For more information, read our step-by-step guide on building a shed base.

Customer Base Example

3. Access – Will It Easy to Access the Shed from All Entry Points?

Again, think about the size of your garden or yard here – and whether there are ay walls or fences close to the spot you want to build your storage shed. If these boundary points are too close, they make it harder to paint or treat the building. 


If you’ve found the perfect storage shed for your needs, but the door is an awkward, some manufacturers can change the door position for you; some even allow you to swap single doors for double doors on certain products. 

It would also be wise to consider whether you want left- or right-hinged doors – at Tiger, our buildings come right-hinged as standard, but you may order yours with left-side versions instead.

In addition, some storage shed manufacturers offer pre-hung doors, which can make installation easier if you’re placing the building in a tight space. However, some products come with doors you must hang yourself.

BUILD

Storage sheds are available in a range of materials – and wood, metal and plastic are the most common.

1. Wooden Storage Sheds


Wood is the traditional – and by far the most popular – choice of storage shed material. These buildings come in many shapes and sizes. Some are designed for general use, while others, such as bike sheds or tool sheds, are made with specific uses in mind.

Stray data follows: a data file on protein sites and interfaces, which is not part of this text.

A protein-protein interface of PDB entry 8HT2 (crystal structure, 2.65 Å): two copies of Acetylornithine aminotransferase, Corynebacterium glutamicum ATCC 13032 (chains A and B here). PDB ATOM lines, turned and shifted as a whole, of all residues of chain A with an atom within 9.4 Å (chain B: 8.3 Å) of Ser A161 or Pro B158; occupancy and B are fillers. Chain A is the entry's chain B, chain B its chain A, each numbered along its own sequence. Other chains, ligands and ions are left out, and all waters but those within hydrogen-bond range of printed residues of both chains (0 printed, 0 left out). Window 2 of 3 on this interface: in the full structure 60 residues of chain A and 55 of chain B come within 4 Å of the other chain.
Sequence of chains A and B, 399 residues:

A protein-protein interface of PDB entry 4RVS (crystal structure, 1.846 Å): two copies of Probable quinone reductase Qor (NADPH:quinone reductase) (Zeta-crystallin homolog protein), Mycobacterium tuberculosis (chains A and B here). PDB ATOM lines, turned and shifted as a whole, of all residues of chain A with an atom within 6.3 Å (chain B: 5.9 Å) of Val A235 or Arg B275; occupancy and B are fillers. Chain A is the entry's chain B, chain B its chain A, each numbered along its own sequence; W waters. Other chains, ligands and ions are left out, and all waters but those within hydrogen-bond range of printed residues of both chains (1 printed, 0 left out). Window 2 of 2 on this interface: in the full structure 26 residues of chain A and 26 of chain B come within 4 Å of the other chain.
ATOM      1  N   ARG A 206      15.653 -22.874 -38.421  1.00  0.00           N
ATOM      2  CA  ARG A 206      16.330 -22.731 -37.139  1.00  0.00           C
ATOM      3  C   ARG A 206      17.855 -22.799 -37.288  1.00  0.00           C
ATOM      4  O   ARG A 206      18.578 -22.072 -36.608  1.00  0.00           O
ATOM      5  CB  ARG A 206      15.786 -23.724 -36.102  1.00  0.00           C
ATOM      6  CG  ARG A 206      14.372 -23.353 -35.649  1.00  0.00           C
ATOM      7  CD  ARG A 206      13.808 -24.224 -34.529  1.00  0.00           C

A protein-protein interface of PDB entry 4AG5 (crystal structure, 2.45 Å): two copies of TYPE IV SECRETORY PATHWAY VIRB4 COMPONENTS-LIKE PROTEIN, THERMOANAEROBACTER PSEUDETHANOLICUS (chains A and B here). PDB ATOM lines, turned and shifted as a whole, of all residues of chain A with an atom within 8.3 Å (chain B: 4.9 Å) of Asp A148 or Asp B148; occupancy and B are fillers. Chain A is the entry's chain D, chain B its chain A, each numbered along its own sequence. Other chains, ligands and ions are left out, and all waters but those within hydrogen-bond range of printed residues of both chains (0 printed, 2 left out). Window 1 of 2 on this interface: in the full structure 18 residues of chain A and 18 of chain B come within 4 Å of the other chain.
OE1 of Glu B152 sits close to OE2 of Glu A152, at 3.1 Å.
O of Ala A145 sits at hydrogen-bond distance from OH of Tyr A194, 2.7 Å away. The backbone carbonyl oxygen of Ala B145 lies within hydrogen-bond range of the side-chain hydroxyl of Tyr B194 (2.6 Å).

Wooden storage sheds benefit from the natural beauty of timber, but you can paint yours to suit your tastes. 

Most of these buildings are dip treated – meaning they are treated with a temporary preserver which helps protect it in storage and transit. They buildings need to be retreated with a wood preservative at least once a year. When properly treated, dip treated timber storage spaces are durable and last for many years. 

Some wooden storage sheds, such as the Tiger Pressure Treated Log Store, are pressure treated (or tanalised) and do not need to be retreated.

2. Metal Storage Sheds

Metal storage sheds are sturdy and often require little maintenance. 

In particular, storage spaces made from galvanised steel are particularly durable and resist rust better than their non-galvanised counterparts. They do not need to be treated and you don’t even need to paint them. These metal units are also often available in a wide range of colours.

That said, they don’t insulate heat very well – meaning they can be particularly hot in summer (and often painful to the touch), and cold in winter.  

3. Plastic Storage Sheds

Lightweight and easy to maintain, plastic storage sheds are available in styles that resemble wood – or even metal. You don’t need to treat or paint them and resist wear and tear quite easily. They are also waterproof and easy to assemble. 

On the other hand, plastic storage sheds are less customisable than wooden sheds and can sometimes suffer from the build-up of condensation. 
 

TERMINOLOGY

Need more guidance? Still unsure what the difference is between the ridge and the eaves? Don't worry, our packed Storage Shed Guide is the perfect solution and will clearly explain all the key concepts.